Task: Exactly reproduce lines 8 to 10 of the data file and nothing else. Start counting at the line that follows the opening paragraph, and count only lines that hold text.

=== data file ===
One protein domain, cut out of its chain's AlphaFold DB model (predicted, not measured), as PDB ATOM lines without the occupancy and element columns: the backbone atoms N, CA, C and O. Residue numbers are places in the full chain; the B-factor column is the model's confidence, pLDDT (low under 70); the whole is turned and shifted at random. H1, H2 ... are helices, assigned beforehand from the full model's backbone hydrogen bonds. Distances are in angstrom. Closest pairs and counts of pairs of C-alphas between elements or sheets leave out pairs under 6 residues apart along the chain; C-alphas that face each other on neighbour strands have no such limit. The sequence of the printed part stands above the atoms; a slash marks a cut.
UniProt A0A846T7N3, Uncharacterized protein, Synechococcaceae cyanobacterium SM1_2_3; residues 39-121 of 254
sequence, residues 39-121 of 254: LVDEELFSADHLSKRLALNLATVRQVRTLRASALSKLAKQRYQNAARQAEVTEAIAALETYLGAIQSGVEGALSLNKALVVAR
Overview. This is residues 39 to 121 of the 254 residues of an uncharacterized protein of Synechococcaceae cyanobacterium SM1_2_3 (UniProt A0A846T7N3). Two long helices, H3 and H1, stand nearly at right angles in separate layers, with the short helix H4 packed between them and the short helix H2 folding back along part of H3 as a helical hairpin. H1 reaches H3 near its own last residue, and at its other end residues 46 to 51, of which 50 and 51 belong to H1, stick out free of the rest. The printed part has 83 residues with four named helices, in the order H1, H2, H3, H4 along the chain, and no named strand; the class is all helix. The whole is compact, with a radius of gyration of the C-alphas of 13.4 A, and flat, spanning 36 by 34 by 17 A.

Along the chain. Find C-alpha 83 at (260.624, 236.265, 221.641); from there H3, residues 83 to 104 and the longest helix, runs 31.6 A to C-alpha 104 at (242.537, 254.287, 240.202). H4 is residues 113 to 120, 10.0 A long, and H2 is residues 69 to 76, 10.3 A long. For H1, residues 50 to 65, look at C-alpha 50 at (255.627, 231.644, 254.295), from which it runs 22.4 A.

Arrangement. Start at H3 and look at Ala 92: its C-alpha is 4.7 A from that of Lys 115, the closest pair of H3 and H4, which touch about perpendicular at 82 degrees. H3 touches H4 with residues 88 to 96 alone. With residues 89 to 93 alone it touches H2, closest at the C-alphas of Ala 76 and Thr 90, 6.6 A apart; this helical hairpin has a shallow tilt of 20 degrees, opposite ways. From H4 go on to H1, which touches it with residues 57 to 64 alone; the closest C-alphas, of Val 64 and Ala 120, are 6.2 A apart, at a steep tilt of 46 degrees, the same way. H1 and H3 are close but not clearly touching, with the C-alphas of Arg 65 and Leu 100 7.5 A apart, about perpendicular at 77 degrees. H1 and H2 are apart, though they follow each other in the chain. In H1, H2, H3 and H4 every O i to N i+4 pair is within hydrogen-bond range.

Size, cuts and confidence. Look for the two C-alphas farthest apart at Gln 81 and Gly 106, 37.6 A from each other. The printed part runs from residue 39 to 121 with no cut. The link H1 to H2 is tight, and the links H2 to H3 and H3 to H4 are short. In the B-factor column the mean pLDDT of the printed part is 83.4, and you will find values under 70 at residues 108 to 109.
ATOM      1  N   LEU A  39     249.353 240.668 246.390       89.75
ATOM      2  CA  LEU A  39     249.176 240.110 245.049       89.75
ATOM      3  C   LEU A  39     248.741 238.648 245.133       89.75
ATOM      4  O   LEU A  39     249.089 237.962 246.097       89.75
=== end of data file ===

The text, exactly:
ATOM      2  CA  LEU A  39     249.176 240.110 245.049       89.75
ATOM      3  C   LEU A  39     248.741 238.648 245.133       89.75
ATOM      4  O   LEU A  39     249.089 237.962 246.097       89.75